RBI faces monetary policy dilemmas


As widely expected, the Reserve Bank of India (RBI) once again left its negative real policy rate unchanged in the October 8 monetary policy announcement. The macroeconomic situation on the ground had not changed significantly during its latest policy announcements. If anything, his dilemmas have escalated.

First, despite the courageous face displayed in the press release, the fine print indicates that the inflation and growth scenarios remain worrying. RBI’s own expectation for consumer price inflation is above 5% and very close to the upper bounds of its 6% tolerance level. Household expectations are considerably higher. The inconvenient truth is that growth, investment and jobs have yet to pick up beyond the low rates before the pandemic, and we could enter stagflation territory.

Second, the threat of a US Federal Reserve policy reversal as soon as possible has increased following the Fed Chairman’s Jackson Hole speech and recent announcements by the Federal Open Market Committee. Inflation has consistently exceeded the Fed’s expectations, even as growth has been robust. Economists such as John B Taylor, author of the eponymous “Taylor Rule” for monetary policy, and The Wall Street Journal describe the persistence of policy (nominal) rates close to zero under the current Fed presidency as the most reckless since Arthur C. Burns, whom history has held responsible for triggering the great inflation of the 1970s. inflationary pressures do not subside, the Fed will be forced to act.

The Federal Reserve and the RBI face similar dilemmas, but only up to a point. Both have persisted with negative real interest rates to stimulate growth, adding to inflationary pressures. Both succeeded in keeping bond yields from rising thanks to aggressive market intervention and expansion of their balance sheets that inflated stock booms.

A careful reading of the RBI governor’s statement indicates that monetary policy is now an extension of fiscal policy. Banks and other financial institutions that buy long-term sovereign bonds on the primary market are financed by the RBI through its secondary market buybacks (it is no longer allowed to collect them directly from the treasury), that is, by expanding its balance sheet. In the three fiscal years ended March 31, 2021, RBI’s stock of government securities more than doubled from 3.7% to 6.8% of gross domestic product (GDP), of which 1% was last year alone. . During this three-year period, an additional 1.7% of GDP was paid as a dividend to the Treasury. Day-to-day liquidity adjustments are managed through repurchase and reverse repurchase transactions. RBI’s recent move to retail government securities directly to individual investors is indicative of its intention to continue buying bonds. It can therefore persist with an accommodating monetary policy longer than expected by market participants.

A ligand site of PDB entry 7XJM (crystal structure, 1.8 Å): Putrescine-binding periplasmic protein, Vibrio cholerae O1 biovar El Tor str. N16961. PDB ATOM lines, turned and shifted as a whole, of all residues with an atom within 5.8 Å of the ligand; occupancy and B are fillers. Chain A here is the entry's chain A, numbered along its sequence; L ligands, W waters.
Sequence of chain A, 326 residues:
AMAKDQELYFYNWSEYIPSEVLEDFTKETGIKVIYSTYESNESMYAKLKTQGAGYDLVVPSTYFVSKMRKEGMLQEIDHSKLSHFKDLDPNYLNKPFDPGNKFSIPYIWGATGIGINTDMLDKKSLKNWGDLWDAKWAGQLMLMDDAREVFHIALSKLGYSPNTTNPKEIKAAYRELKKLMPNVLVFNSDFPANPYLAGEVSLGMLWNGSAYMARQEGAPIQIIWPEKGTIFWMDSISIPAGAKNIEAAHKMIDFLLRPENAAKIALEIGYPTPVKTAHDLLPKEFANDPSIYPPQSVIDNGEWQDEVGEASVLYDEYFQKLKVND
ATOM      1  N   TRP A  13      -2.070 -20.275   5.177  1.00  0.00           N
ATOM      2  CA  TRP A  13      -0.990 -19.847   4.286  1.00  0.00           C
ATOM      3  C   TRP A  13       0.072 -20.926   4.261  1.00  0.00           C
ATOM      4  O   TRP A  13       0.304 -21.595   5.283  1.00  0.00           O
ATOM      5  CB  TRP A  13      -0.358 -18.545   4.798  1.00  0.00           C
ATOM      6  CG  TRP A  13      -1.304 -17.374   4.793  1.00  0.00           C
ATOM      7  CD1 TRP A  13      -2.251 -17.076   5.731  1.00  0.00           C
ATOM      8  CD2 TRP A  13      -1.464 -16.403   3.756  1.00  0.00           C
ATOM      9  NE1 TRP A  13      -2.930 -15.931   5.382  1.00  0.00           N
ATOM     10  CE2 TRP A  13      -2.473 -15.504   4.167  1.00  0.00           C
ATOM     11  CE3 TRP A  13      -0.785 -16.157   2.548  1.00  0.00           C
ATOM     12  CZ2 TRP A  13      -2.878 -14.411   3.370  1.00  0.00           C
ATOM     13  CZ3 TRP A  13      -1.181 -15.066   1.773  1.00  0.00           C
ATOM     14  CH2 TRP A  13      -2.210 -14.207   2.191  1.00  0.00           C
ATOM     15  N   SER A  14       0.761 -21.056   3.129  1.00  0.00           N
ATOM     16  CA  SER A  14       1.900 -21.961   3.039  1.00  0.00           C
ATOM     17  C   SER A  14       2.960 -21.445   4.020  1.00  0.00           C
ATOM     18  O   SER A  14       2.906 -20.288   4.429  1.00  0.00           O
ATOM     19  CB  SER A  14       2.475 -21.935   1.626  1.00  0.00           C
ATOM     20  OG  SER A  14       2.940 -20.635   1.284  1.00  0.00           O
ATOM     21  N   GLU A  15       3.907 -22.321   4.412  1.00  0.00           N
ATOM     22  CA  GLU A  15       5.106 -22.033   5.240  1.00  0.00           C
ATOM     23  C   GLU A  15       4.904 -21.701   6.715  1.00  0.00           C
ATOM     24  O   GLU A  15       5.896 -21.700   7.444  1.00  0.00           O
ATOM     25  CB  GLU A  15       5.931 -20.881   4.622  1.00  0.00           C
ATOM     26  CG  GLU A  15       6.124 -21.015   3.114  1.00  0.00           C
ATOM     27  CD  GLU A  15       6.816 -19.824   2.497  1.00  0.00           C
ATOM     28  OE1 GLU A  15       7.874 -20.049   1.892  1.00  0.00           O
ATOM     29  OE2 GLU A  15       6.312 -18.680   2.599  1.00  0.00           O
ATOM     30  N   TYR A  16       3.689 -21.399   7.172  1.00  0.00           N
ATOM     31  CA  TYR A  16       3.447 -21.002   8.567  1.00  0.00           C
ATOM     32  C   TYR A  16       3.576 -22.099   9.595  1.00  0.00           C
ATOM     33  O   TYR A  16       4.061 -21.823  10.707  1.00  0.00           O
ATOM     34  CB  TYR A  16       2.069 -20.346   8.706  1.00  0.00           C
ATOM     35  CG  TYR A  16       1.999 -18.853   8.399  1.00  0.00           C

The Fed can persist with lower cutoff rates close to zero because it has the “exorbitant privilege†of working with the global reserve currency for which there seems to be a bottomless appetite. Its monetary policy drives the global financial cycle and cross-border capital flows. Other countries, especially emerging markets and developing economies like India, emulate the Fed at their peril as they risk a market revolt.

In addition, the Fed may have a more favorable view of inflationary pressures because it has a dual policy objective that gives equal weight to growth and inflation. He sees current inflationary pressures as transient and expects them to ease as pressure on supply chains eases as the economy opens up.

Inflation, on the other hand, is the primary policy objective of the RBI, with price stability “a necessary precondition for sustainable growth.” Like the Fed, the RBI views inflationary pressures as transitory. , the two central banks would be forced to reverse their policy and raise their rates.

Unlike the Fed which faces an overheating economy, the RBI sits somewhere between a rock and a hard place, with growth remaining below trend. He’s frozen like a deer in the headlights of a car at night, unable to decide whether to keep / lower rates or raise them. There is no monetary policy solution to stagflation. Raising rates will not help because inflationary pressures are on the supply side and not on the demand side. Injecting more easy money to stimulate growth will only push inflation and asset prices even higher.

But the RBI would have no escape if it were faced with the trilemma of a turnaround in US monetary policy. Unlike China and several other Asian countries, India’s foreign exchange reserves are not the result of an accumulation of trade surpluses. India has a structural current account deficit which must be financed by capital inflows. Its foreign exchange reserves were built up through a Fed-induced global financial cycle, which sent a flood of capital into emerging markets in search of higher yields as the Fed kept US interest rates low. zero for an extended period. period through a sustained expansion of its balance sheet.

If this cycle is reversed, India could bleed its foreign exchange reserves and the central bank would be forced to raise rates to maintain macroeconomic stability. Rising fuel prices would make the situation worse. Based on existing comparative macroeconomic indicators, the taper tantrum experience indicates that India may be one of the most affected emerging markets. In such a situation, RBI could be compelled to act.

Alok Sheel is RBI Professor of Macroeconomics, Indian Council for International Economic Relations Research

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